[Influenza--always present among us].Med Pregl. 2000 Mar-Apr; 53(3-4):154-8.MP
Influenza virus infects about 10 million persons worldwide each year. Two important characteristics of influenza are its epidemic outbreak and high mortality rate, mostly caused by complications. Influenza virus is characterised by a great antigenic variability. Major modifications, called antigenic shifts or type changes, occur approximately three times per century and result in worldwide epidemics--pandemics. Minor modifications, called antigenic drifts or strain changes demand new vaccine compositions each year.
Pandemics and epidemics caused by influenza virus, such as the "Spanish Flu", the "Asian Flu", the "Hong Kong Flu" killed many people worldwide. Presently the epidemic, caused by influenza A virus Sydney/97 H3N2 is spreading over USA and most of Europe, including Yugoslavia. EPIDEMIOLOGY AND CLINICAL FEATURES: In humans influenza virus spreads over respiratory secretions, thrown out by coughing and sneezing. Children and older people, as well as immunosuppressed patients are prone to the infection. The onset of illness is sudden, with fever usually over 39 degrees C. Headache and myalgia are prominent. Other signs include fatigue, sore throat, nasal congestion and red eyes. Cough is a very important symptom, which starts as dry and progresses to wet with thick mucous.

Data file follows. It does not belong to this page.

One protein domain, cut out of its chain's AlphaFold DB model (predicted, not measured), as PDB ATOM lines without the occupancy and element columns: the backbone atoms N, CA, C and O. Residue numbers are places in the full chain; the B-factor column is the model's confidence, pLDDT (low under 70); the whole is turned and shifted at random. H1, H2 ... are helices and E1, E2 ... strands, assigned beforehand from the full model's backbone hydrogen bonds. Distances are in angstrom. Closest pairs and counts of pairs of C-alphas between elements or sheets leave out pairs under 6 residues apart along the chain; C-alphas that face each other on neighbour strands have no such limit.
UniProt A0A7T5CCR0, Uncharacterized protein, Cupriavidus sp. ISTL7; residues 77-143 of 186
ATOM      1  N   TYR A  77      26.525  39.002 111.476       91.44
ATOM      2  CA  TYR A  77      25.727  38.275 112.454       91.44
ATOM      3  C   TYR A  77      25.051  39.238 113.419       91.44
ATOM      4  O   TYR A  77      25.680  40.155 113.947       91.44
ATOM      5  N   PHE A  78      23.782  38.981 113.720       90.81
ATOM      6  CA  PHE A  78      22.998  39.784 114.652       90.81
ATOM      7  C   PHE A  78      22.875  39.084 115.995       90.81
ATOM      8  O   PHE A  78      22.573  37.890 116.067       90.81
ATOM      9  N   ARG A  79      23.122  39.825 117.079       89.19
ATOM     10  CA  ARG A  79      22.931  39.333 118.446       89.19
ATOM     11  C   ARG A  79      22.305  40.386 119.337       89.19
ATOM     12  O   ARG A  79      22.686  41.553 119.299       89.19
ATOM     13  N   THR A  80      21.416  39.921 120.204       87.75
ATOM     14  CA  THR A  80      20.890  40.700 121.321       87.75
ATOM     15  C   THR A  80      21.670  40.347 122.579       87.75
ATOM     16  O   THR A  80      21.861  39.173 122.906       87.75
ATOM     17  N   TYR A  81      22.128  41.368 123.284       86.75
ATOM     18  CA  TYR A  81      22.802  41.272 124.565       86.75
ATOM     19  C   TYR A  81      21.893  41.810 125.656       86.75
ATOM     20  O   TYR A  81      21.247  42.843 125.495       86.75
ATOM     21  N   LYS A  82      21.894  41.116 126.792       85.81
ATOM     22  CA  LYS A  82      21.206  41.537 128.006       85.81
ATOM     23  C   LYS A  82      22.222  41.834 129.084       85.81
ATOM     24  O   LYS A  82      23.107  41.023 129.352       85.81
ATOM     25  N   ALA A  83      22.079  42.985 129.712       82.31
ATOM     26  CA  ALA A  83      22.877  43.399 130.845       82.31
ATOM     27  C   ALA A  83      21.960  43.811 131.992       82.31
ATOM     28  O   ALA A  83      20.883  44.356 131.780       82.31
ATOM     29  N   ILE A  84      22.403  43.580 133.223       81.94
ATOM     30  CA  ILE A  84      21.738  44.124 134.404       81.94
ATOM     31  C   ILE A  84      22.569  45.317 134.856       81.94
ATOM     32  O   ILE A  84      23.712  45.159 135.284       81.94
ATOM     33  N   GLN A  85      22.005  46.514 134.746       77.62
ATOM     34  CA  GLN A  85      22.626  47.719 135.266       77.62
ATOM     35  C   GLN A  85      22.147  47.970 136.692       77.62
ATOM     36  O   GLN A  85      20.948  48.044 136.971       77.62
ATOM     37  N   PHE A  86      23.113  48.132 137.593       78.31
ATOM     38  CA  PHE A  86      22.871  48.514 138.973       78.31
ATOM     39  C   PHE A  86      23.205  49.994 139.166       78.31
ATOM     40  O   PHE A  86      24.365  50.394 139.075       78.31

Pneumonia is the main cause of death among the high-risk patients. Bronchitis and tracheobronchitis also occur. Croup is a serious complication, often encountered in small children. Cardiac complications, especially myocarditis, are described as influenza complications. Neurological complications include encephalitis, encephalopathy, myelitis, Guillain-Barré syndrome, Reye syndrome, etc. Neurotropism of the influenza virus is under investigation. DIFFERENTIAL DIAGNOSIS AND DIAGNOSIS: Differential diagnosis of influenza includes all diseases which exhibit by increased body temperature, cough, headache, sore throat, myalgia and lethargy. Among serious diseases, pneumonia, sepsis, and meningitis should be considered. Various tests are used when diagnosing influenza: antigen detection, polymerase chain reaction, immunofluorescent tests, etc.
Treatment of influenza by antiviral drugs can be prophylactic and therapeutic. Amantadine and rimantadine are older drugs effective in cases caused by virus type A. The newest generation of influenza antiviral agents are neuraminidase inhibitors--zanamivir and oseltamivir, effective against both virus types. The symptomatic therapy is still a basis of influenza treatment.
The main means of influenza prevention is a yearly vaccine. The three-valent vaccine is in common use. It is recommended that high-risk population should be vaccinated. If the composition of the vaccine is well matched with the prevalent virus strain, it is efficient in 50-80% of vaccinees.
Influenza is the sixth cause of death in the world, the forth among the older population. The next pandemic can occur at anytime. It will be a different virus subtype, never before encountered by humans. Are we ready?